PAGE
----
Started programming the grip today!
Hope everyone is doing well. Things are moving along. I just finished programming the Internal Diameter (ID) operations on the grip today. The new drills I got are from a different manufacturer. They have odd size shanks so I had to have a few more collets shipped from the east coast, so that and the 4th of July holiday set me back a couple of days. Enough chit chat, photos!
(Above) It doesn't look like much but that aluminum cylinder will eventually turn into a grip like the two prototype parts just above. The good news is that my custom taps actually fit the threads on the Montblanc cartridge...one of those things you can't really know until you test fit. Whew! Don't have to worry about that at least.
(Above) The ID operations are done, but I still have to program the Outside Diameter (OD) operations. I'll have to spend some time tweaking the exact shape of the tip. Again, it might look fine of paper, but you don't know if it looks or feels "right" until you transfer it to metal. All of the prototypes were machined on my Hardinge HLV manual lathe, and the shape of the tip was finished with a file and a cardboard pattern :)
I do all of my programming by hand, no help from software like CAM (Computer Aided Machining) programs that automatically write the code that controls the tool path. This takes a little bit longer, but I program by hand because I don't own CAM software and I enjoy the mental exercise of the "hands on" approach. Many new machinists have no idea how to hand write code even though they run CNC machines.
(Above) Once the OD and ID ops for the grip are set, I'll run a test batch of aluminum parts, and then send those off for plating. In the photo above, the (test batch) is for the pen body. The other two stacks of parts will go out for plating as a lot.
It's important to run a test batch because the plating process adds a significant amount of thickness to the parts. There is a risk that this buildup will mean the components won't thread together. You can measure and calculate all you want, but there is no substitute for confirming the fit in real life. After verifying the fit I can proceed with the rest of the aluminum parts. One nice thing about the Ti is that it's not plated. So, if the part fit when the come of the machine...then they fit...it's a done deal.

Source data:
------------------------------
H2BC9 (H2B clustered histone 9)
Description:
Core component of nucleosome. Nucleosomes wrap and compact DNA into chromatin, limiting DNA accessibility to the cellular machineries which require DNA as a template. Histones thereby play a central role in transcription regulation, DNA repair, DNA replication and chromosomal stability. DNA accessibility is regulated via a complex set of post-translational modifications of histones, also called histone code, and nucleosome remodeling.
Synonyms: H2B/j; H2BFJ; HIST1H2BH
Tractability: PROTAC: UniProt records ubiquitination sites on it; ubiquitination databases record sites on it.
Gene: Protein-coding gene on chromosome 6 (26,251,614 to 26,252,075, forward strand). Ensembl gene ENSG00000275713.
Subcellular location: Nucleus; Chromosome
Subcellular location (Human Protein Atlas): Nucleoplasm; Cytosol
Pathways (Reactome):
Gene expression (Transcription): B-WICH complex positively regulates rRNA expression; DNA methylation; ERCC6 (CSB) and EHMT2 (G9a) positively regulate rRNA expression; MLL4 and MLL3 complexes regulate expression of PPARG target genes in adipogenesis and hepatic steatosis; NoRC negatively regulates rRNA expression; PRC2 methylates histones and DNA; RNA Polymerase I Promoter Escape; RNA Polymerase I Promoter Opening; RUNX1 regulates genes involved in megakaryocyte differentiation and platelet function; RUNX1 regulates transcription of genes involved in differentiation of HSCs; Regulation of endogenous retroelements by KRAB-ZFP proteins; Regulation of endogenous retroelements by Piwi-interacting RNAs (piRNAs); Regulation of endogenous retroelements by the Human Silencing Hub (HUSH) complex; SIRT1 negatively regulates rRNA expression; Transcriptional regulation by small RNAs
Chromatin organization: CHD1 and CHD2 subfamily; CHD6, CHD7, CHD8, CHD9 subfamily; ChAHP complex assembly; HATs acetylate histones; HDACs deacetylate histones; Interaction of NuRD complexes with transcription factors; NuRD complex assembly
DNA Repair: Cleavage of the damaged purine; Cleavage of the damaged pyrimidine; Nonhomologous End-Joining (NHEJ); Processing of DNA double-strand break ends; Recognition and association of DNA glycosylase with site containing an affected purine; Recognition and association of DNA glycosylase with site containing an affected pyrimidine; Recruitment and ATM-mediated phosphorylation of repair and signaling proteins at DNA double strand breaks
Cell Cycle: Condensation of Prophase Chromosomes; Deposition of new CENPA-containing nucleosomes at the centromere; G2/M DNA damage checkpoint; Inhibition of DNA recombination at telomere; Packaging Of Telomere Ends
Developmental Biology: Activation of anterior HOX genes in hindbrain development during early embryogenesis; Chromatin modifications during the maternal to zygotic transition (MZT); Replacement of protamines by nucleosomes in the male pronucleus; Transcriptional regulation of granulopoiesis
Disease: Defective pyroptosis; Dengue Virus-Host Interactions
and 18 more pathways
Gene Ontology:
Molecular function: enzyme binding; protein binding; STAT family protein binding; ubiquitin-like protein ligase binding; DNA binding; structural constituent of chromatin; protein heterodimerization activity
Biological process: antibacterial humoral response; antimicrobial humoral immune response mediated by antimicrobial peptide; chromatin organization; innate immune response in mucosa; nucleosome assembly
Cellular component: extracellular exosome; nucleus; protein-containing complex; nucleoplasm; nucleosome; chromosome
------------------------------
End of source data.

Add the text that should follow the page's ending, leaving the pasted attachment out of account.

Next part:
(Above) Sorry for the terrible phone video! All of the parts are tumbled in a vibratory bowl after machining. The aluminum parts (in the video) are processed with a "medium" cutting plastic media for 3 hours. This knocks of any sharp edges and also creates a uniform and very smooth surface. After plating, they will be nice and shiny!
(Above) After tumbling, the parts go into a tub filled with hot clean water and let soak for about 10 minutes. The hot water helps lift the metal residue off of the parts. Tumbling is a "wet" process where water and a surfactant are cycled through to wash away the microscopic dust that is generated. Even though the water is filtered and recirculated, residue remains and can make the parts "cloudy" looking. The hot water heats the metal and makes the water evaporate faster when removed from the tank. I learned that little trick making flashlights :)
(Above) As each part comes out of the wash tank, it is dryed with a microfiber cloth and is blown off with compressed air. It's hard to get "all" of the water out from inside the hole, so this is where the hot metal helps to speed evaporation and drying of the parts.
(Above) This is 150 finished aluminum caps. They are plated and have the pocket clip and brass screw installed. These parts are "done done" and that's pretty exciting! The only thing left is to mate them up with the body and grip and get them in the mail! Of course I still need to make all of the grips :)
That's all for now!
Cheers and thanks again for your patience and support!